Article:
I commend the actions of the 54th Legislature and the past administration for their actions to remove the unfair burden of citizenship against Liberians who have chosen to explore opportunities in other parts of the world. I am glad that the slogan, “once a Liberian, always a Liberian” now has true meaning. We will establish clear and predictable policies and links where Diaspora Liberians can play more meaningful roles in Liberia’s future.”
Even the publication entitled: ‘The Economist’, in its November 2011 issue, published an article, ‘The Magic of Diasporas’ in which it is outlined how migrant business networks are changing the world, especially in developing countries.
The Liberian government should now be endeavoring to identify and connect with highly skilled Liberian individuals in the diaspora and link them to national economic development projects. And if there are laws that might have the propensity to discourage investments from the diaspora, repeal such laws if they already exist.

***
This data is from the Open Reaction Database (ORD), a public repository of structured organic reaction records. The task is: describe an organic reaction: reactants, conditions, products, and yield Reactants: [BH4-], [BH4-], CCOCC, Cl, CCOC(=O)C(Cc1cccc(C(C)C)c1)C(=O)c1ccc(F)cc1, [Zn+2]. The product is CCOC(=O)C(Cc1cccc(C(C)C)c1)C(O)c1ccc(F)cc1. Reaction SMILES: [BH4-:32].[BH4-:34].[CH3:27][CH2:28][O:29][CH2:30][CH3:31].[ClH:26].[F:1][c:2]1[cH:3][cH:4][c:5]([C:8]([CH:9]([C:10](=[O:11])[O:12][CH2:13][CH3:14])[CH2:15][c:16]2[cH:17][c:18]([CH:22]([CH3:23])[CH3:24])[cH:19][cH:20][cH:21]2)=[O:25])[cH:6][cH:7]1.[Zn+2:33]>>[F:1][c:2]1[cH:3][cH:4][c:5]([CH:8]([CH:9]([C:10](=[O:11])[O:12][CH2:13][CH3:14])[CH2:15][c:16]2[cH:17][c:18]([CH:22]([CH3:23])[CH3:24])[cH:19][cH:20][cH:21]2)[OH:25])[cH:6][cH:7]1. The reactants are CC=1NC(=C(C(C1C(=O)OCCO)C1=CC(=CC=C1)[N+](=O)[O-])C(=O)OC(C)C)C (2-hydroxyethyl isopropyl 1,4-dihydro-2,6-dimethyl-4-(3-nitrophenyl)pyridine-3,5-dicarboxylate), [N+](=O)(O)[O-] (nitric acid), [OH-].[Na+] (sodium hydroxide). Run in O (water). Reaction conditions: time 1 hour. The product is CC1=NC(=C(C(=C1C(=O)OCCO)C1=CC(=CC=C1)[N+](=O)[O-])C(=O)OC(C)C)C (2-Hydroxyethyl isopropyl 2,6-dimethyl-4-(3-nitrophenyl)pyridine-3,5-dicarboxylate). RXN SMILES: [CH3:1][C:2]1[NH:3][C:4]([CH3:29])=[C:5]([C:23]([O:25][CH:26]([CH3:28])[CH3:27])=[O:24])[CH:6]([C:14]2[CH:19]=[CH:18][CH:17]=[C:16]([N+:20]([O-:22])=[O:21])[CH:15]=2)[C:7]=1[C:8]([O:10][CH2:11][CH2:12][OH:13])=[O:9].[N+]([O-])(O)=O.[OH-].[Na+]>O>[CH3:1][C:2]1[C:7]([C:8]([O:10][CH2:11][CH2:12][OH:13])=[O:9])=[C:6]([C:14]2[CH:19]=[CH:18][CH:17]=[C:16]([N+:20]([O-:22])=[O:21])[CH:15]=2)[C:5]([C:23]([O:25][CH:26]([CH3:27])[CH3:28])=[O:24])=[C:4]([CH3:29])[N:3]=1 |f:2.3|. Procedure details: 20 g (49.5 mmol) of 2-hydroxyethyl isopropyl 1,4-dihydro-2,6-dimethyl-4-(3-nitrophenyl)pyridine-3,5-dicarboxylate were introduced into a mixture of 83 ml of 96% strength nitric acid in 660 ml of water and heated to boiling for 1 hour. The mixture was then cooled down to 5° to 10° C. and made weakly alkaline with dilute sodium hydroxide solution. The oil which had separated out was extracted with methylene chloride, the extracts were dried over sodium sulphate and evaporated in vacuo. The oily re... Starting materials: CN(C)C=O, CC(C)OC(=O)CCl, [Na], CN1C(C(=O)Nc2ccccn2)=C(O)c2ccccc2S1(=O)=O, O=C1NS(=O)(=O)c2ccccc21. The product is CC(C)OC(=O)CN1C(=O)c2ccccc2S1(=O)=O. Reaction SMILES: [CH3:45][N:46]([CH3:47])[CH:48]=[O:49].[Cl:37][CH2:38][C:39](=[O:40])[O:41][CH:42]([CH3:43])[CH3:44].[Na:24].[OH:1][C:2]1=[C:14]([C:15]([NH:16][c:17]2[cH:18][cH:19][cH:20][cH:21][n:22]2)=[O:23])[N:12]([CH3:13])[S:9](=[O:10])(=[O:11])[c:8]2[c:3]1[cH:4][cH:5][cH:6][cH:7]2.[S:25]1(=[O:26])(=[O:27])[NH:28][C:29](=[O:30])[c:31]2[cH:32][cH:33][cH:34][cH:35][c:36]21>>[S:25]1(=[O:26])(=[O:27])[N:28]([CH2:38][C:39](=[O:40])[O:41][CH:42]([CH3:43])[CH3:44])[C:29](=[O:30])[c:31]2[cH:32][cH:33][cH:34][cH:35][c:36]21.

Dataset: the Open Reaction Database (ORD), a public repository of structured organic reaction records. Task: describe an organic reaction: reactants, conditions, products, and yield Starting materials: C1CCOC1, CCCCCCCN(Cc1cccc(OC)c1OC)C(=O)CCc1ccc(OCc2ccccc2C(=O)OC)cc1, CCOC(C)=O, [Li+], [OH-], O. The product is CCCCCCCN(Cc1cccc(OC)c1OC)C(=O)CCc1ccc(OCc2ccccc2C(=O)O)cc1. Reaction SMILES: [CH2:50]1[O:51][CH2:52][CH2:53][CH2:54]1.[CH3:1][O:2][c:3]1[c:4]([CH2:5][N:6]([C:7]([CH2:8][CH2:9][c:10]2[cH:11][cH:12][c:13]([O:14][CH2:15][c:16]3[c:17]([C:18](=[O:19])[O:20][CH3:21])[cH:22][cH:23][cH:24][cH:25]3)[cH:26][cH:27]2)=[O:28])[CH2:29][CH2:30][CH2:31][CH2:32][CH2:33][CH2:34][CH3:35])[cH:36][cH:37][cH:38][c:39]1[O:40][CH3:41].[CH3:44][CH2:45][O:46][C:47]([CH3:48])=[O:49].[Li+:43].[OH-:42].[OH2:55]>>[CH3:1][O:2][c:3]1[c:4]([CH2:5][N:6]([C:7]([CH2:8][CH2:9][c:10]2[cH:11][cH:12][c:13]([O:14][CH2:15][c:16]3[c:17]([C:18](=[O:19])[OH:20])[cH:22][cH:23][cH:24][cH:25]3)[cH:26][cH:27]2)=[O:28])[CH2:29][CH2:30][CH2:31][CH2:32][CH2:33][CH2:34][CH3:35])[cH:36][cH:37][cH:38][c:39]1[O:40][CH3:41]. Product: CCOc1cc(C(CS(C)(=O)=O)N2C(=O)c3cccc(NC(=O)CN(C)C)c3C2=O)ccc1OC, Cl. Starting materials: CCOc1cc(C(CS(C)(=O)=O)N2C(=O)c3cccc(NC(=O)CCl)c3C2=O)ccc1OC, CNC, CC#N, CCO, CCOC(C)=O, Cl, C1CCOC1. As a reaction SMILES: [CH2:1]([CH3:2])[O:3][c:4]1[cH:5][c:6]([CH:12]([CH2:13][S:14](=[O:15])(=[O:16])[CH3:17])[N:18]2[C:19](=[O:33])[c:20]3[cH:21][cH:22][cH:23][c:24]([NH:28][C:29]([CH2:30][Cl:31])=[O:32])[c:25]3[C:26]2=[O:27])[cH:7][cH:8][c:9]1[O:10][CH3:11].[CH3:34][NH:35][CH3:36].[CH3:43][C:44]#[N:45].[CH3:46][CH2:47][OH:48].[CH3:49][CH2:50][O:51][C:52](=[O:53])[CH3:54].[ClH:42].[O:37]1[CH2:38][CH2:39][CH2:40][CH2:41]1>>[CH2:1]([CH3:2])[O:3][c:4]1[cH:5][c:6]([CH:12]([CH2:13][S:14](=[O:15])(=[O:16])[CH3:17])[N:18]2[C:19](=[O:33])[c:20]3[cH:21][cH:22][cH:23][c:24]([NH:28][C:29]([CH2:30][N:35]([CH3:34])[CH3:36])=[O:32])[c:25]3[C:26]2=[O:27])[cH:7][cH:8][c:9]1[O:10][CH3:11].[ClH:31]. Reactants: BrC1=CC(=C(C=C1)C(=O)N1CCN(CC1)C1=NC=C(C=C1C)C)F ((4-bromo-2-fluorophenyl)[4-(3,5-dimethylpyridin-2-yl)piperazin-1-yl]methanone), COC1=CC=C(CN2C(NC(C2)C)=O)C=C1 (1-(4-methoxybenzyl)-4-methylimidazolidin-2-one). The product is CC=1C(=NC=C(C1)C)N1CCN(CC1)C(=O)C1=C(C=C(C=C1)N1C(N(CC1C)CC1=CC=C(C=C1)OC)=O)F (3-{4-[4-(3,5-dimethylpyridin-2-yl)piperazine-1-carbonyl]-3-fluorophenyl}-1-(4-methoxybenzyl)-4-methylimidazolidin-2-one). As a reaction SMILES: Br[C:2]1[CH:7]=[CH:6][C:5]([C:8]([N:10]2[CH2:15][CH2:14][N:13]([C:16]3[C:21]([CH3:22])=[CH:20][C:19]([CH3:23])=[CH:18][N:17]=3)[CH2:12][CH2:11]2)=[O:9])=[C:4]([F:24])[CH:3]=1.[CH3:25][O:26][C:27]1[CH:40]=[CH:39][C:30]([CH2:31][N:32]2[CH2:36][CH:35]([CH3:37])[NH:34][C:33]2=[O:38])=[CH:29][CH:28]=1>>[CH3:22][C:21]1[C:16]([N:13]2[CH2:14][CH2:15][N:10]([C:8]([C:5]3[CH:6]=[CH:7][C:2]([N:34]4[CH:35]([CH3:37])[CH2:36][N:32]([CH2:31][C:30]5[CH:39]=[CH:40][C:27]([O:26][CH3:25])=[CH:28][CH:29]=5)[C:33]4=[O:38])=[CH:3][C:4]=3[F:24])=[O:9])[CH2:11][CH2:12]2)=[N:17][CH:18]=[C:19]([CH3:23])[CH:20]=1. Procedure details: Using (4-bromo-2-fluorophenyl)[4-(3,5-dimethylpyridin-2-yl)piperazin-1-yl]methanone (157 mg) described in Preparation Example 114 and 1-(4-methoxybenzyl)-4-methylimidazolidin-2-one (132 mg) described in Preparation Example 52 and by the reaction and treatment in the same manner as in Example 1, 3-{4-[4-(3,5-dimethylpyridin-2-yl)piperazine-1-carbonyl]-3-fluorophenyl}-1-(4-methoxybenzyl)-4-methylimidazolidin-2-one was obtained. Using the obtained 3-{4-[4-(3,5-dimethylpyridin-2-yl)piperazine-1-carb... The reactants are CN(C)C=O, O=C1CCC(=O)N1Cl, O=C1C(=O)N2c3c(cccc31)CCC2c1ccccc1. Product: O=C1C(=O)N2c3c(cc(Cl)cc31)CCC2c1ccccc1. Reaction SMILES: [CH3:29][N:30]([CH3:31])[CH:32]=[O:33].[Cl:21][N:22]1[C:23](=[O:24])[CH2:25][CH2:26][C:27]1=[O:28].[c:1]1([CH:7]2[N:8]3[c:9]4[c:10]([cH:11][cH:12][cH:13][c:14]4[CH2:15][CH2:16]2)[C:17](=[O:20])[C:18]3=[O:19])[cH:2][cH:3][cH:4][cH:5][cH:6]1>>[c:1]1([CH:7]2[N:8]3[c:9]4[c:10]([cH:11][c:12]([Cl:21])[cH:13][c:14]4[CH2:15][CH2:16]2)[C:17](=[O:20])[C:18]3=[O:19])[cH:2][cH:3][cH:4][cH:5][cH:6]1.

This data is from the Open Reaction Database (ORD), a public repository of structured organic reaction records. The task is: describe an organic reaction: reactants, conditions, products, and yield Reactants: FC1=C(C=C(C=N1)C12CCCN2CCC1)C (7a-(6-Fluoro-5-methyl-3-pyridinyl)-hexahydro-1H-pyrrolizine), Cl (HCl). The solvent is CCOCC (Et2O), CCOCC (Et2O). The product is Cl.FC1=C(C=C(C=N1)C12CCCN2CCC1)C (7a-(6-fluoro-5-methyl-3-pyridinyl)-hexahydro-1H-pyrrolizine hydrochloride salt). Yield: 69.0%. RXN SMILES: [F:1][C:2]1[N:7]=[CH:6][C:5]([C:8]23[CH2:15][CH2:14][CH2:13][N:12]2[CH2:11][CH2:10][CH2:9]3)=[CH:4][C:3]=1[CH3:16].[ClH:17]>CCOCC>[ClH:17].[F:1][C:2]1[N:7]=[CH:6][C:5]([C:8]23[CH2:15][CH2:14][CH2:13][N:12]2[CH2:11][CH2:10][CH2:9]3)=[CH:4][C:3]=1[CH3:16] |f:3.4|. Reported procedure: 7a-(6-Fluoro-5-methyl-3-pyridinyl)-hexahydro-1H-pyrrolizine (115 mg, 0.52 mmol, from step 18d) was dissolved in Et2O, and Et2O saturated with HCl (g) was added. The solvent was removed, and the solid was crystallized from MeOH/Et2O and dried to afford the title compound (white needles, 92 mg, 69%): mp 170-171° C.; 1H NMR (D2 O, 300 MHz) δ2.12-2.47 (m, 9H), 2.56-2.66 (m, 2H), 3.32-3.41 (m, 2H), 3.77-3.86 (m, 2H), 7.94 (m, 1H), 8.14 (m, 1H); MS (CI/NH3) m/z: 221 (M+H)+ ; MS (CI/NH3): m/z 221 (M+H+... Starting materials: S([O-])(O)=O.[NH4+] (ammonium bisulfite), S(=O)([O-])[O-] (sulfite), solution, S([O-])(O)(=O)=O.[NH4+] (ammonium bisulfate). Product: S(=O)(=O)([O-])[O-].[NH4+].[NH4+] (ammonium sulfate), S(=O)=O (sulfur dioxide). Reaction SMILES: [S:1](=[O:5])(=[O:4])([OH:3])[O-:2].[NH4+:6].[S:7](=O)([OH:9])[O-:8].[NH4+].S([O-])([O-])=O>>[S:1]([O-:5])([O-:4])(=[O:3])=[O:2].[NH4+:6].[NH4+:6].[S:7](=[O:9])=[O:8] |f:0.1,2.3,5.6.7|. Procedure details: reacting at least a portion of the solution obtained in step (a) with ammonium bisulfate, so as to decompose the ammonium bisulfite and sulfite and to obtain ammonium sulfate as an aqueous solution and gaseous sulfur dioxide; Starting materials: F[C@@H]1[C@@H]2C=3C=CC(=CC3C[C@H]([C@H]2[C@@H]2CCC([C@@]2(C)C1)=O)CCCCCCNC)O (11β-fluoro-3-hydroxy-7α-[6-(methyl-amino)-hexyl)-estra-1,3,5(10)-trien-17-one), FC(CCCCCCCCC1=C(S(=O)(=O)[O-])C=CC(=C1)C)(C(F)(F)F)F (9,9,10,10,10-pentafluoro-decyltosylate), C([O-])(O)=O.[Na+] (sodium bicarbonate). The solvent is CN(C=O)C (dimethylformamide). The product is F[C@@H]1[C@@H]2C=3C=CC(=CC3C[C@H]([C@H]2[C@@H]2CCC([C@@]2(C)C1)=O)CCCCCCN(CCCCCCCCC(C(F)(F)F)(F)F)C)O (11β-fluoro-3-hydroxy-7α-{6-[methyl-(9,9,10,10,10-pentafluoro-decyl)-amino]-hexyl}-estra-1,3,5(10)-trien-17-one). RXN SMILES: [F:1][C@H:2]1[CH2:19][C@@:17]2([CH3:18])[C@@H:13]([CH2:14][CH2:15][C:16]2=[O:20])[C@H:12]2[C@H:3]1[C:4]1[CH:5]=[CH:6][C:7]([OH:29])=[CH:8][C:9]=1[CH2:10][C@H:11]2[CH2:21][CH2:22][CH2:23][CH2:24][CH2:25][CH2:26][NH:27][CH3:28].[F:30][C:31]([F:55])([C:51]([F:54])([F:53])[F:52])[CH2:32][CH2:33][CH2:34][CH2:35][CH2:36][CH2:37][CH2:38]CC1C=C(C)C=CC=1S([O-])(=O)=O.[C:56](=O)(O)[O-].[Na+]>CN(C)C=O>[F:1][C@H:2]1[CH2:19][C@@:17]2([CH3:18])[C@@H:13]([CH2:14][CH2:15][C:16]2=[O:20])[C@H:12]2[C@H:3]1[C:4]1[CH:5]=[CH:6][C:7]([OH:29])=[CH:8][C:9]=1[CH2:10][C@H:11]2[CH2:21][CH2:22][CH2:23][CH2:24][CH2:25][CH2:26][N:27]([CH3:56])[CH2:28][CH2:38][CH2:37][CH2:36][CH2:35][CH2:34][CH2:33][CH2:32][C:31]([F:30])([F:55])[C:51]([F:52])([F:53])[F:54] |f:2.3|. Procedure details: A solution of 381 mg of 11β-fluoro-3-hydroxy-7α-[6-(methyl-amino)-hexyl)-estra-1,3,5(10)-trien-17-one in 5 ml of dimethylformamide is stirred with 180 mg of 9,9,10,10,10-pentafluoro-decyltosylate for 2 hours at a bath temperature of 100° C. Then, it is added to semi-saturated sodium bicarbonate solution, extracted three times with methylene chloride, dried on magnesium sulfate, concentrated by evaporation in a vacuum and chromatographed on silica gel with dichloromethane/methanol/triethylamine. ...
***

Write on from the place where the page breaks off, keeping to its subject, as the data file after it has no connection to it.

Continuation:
Organizations such as the Organization for the Promotion of Development in Liberia, ULAA and others in the diaspora continue to emphasize that dual citizenship is in Liberia’s best economic interest.
Dr. George K. Kieh, Jr. seemed to be correct in his perceptions when he presented his paper at the Conference on Dual Citizenship in Washington, D.C., on December 8, 2012, when he wrote: “Importantly, there is a covert and selfish reason that is harbored by some Liberian elites, who currently have positions in the state bureaucracy. Their concern is that the adoption of dual citizenship would create competition for their jobs. That is, dual citizenship would make those, who are currently residing abroad, eligible to hold both appointive and elected positions.